Marketing, by itself, cannot drive improvements in a business’ bottom line. It can’t win deals. It can’t create new revenue streams.
It can lay the foundation for all that to happen, sure. But siloed marketing efforts – those that aren’t integrated with holistic business goals and realities – are simply expenses without the hope of positive returns.
No matter how efficient your processes and seemingly effective your inbound marketing efforts, if they’re not providing useful data and actual qualified leads, they’re not worth very much. Efficient junk is still junk.
At the end of the day, marketing needs to serve other departments – sales, in particular – the way they need to be served. Asking others to change their workflows or “just deal with it” is a lesson in frustration. A successful B2B marketer is flexible enough work effectively with the entire rest of the enterprise.
Take, for instance, lead scoring – a key component of enterprise marketing automation solutions. In many cases, the goal of lead scoring is to give the sales team insight into where a particular prospect sits in the lead funnel. Are they interested in the concept? Intrigued by a particular value proposition? Ready to be contacted? By smartly aggregating and scoring a prospect’s actions, you – the marketing professional – can tell sales just about everything they need to know.
But you can’t do it in a vacuum. Before you begin lead scoring, it’s critical to sit down with sales leadership to gather anecdotal evidence on what makes a good lead. When, in their opinion, is someone “ready?” After reading a white paper? Requesting a case study? Opening an email? And what can current sales bandwidth support? It’s easy for marketing to tell sales to call every prospect as soon as they’re engaged. Problem is, doing so might be impossible for a small sales staff. In this case, you’d set your escalation threshold relatively high – prospects need to show a decent amount of interest before they’re passed through as a marketing qualified lead, or MQL.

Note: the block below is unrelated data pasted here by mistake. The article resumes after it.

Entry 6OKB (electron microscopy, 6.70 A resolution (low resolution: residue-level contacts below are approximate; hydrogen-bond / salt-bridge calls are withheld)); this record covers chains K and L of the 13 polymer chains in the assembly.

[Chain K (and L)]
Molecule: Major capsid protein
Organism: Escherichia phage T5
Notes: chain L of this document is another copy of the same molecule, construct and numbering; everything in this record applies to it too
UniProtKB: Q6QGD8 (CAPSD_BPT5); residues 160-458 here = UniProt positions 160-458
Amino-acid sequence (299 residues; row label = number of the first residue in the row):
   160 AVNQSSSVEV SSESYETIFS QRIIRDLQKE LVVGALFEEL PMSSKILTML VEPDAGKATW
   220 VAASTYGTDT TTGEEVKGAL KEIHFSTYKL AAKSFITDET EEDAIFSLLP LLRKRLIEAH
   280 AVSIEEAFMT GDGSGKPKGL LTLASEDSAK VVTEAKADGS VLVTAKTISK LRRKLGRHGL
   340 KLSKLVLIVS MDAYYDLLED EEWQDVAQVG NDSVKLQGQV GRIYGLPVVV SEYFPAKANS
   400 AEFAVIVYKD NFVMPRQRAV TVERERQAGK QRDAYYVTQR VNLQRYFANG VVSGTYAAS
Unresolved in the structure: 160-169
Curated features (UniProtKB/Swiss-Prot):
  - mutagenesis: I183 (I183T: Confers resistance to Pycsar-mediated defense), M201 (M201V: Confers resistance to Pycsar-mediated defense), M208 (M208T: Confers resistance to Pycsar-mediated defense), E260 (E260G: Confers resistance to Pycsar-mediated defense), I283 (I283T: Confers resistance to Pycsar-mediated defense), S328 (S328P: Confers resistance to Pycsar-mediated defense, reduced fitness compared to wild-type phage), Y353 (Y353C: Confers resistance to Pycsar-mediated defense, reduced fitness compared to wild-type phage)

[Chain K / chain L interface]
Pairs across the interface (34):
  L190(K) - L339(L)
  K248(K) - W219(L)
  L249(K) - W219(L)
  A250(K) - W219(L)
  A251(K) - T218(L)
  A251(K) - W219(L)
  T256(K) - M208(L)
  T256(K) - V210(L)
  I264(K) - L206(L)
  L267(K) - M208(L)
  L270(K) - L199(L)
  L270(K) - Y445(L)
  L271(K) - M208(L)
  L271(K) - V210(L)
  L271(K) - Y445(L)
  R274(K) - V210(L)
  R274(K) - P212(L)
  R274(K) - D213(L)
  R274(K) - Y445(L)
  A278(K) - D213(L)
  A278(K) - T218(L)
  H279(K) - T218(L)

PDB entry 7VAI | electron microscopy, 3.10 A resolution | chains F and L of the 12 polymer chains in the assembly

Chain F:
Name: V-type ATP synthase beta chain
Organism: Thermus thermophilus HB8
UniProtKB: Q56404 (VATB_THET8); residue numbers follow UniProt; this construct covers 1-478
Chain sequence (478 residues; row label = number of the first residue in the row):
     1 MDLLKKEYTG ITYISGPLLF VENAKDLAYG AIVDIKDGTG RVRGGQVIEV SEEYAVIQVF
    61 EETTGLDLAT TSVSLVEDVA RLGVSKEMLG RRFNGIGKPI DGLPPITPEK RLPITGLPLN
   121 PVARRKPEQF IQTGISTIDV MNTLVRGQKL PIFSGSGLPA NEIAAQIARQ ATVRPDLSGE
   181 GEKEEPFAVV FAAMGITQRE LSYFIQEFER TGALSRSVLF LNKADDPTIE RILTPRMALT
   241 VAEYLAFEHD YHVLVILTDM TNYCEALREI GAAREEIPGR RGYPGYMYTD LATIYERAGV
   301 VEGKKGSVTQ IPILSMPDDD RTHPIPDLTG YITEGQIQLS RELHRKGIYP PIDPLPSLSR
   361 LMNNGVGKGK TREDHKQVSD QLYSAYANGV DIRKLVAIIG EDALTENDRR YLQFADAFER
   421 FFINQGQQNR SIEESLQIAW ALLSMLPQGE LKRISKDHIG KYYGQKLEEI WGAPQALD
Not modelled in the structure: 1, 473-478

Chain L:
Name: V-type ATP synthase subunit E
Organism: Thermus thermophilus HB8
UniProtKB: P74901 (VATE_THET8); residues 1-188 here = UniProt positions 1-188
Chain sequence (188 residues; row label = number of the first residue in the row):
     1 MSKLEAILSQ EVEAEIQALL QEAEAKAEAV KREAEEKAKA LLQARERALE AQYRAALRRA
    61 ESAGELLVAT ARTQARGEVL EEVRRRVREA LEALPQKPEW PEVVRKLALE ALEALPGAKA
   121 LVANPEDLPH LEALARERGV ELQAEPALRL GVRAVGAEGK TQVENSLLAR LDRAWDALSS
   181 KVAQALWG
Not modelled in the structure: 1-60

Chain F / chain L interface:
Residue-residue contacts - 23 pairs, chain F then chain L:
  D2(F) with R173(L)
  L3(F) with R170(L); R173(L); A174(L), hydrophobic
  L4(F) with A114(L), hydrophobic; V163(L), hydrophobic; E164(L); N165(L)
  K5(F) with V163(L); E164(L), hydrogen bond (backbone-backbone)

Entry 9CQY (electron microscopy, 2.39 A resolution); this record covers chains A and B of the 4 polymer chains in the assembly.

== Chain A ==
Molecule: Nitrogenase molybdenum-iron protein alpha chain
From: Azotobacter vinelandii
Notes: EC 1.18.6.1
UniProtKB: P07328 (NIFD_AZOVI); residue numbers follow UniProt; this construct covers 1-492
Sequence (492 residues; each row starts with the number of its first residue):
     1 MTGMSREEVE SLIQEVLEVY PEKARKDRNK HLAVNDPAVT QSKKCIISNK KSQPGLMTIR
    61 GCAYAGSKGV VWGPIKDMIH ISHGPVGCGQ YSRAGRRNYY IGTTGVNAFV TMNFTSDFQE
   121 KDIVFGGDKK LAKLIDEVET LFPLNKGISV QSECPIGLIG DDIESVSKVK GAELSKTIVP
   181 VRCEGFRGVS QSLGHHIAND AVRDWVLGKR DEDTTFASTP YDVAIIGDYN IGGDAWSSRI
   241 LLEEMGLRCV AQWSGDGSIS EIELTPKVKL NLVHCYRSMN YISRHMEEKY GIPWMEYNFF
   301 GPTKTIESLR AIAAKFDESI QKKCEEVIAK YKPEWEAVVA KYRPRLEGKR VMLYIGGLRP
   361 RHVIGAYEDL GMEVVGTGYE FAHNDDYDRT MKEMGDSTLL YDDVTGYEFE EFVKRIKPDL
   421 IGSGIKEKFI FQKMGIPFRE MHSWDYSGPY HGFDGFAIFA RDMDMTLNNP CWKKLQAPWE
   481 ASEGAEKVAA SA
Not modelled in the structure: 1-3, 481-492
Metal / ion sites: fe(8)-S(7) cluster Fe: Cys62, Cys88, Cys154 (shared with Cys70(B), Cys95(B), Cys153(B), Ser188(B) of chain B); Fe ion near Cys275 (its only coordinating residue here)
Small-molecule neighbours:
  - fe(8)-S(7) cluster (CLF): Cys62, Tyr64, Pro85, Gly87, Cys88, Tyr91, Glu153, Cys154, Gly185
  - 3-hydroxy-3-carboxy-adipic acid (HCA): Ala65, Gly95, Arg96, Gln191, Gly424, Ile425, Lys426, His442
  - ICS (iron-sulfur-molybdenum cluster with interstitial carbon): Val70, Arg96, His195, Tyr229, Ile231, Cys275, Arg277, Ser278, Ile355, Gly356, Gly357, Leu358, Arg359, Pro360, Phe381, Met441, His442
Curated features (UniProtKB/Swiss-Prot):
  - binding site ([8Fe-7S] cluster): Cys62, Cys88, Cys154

(If you have dozens of sales people and all the time in the world, however, your calculus is quite different. We’ve all given our information to big companies and been inundated by calls and emails. That’s fine … if it’s sustainable.)
A quarter or so after you’ve started feeding scored leads to your sales force, it’s time to check in with them. Are the folks you’re considering “qualified” really qualified? If so (and bandwidth permits), tweak your scoring down a bit, juicing the number of leads going to the sales team. If not, tweak the scoring up, reducing the number (but increasing the quality) of prospects going to sales.
The need to interface with sales goes beyond lead scoring. How are reps being notified when an MQL is coming their way? Email? A message within the CRM? Slack? Does the status quo work for them? Are there fail safes in place to ensure they never miss a lead?
When a member of the sales team needs information on a prospects’ past actions, are you able to readily provide it, in a way that makes sense for the rep? Is it a manual process, or can you automate it (probably by syncing data between the MAP and your CRM)?
The lesson here is simple: Marketing is part of a greater whole. KPIs can never truly stand on their own. Instead, the success or failure of a marketing effort ultimately lies in how well it supports the other departments in play. By giving sales what they need, when they need it, you’ll ultimately build credibility and secure your place within the enterprise.